Ideally, the humidity level in a cannabis flowering room should fall between 50-60%. However, during the last few weeks of flowering, the humidity level can be dropped to around 30% to slightly stress the plants. This will most likely require a dehumidifier. The lower humidity will lightly stress the plants, which, in turn, will increase terpene production. As with reducing the operating temperature, the lower humidity during the last weeks of flowering will increase terpenes and also protect them by reducing the likelihood of molds and mildews.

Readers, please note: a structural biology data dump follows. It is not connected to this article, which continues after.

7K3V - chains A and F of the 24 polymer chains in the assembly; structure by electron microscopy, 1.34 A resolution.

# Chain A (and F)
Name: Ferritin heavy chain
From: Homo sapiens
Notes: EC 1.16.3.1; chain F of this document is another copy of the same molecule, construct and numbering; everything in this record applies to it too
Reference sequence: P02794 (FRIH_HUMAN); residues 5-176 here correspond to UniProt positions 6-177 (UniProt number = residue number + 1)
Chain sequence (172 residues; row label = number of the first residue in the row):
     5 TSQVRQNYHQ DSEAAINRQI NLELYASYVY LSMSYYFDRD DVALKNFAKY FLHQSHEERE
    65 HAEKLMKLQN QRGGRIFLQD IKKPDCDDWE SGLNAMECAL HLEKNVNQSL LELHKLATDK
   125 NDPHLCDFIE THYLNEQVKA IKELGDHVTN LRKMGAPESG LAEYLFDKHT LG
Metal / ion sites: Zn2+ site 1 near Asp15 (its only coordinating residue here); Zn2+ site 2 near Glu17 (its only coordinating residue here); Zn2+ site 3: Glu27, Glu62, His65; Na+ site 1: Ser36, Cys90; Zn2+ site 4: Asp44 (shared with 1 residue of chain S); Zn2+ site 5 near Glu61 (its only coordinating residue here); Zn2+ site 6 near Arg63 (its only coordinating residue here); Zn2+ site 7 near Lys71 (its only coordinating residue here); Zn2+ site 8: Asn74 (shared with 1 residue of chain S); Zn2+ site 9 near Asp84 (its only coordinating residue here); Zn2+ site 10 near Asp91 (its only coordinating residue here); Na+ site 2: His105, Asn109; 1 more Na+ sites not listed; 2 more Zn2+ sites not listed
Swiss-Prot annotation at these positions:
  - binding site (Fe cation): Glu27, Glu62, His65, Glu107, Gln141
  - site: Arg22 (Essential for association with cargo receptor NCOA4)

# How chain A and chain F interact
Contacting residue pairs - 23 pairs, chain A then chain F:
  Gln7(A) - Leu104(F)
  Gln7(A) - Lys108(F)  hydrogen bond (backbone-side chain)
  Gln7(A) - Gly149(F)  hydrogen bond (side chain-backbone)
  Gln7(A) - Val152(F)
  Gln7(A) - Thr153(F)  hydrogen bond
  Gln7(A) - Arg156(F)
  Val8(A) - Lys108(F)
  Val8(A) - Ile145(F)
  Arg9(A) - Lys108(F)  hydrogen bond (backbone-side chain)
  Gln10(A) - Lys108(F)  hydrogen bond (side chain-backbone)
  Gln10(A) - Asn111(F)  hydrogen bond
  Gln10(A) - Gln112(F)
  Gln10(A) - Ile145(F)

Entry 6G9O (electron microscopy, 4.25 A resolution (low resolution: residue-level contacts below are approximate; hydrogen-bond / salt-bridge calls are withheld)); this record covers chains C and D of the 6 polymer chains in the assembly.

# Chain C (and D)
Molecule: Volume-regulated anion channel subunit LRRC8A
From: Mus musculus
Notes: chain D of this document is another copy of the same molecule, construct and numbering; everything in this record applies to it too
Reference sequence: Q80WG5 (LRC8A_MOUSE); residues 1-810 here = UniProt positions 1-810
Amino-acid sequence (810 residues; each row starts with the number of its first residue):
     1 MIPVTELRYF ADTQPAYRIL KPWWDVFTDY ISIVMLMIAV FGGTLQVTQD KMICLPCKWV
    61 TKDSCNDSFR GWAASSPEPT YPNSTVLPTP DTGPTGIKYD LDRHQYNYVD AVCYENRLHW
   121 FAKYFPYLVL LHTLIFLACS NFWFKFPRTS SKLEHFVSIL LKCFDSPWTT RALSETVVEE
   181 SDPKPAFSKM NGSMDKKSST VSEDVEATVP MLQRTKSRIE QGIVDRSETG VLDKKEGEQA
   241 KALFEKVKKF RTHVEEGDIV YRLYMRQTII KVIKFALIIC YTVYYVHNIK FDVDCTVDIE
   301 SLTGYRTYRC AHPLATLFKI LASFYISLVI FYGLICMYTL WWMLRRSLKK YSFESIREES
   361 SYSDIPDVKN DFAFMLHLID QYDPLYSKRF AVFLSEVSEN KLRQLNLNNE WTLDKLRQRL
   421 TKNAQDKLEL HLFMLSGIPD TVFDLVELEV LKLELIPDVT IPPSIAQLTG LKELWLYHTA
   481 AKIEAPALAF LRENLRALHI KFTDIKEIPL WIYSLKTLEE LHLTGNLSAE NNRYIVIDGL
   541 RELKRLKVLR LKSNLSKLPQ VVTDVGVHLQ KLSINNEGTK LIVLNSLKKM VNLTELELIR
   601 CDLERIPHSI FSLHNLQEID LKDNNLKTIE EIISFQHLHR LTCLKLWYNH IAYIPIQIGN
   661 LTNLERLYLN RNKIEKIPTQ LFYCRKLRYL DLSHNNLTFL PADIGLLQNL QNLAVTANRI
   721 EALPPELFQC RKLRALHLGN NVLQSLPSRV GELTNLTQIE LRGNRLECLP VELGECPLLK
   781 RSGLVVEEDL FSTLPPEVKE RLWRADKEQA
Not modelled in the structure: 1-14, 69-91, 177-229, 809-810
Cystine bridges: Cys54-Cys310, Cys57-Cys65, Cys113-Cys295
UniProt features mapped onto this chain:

In addition to providing plants with a flavor enhancer or specific terpene enhancer, the most effective way to increase terpene production is to lightly stress the plants during the flowering stage. Light stress causes cannabis plants to increase the trichome and terpene production even more. When done correctly, the physical manipulation of cannabis plants can increase terpene production during the crucial final stages of flowering. Always use caution when deliberately initiating stress. Although the benefits can be great, it should always be done cautiously so as not to over-stress the plants. The goal is to stress the plants just enough to boost terpene production, but not enough to cause any serious harm. Two simple plant manipulation techniques that will lightly stress the plants and, therefore, promote more terpene production are super cropping and undercutting. Both techniques can be used to not only increase terpene production (due to the light stress), but also help the horticulturist more efficiently use his or her given light energy.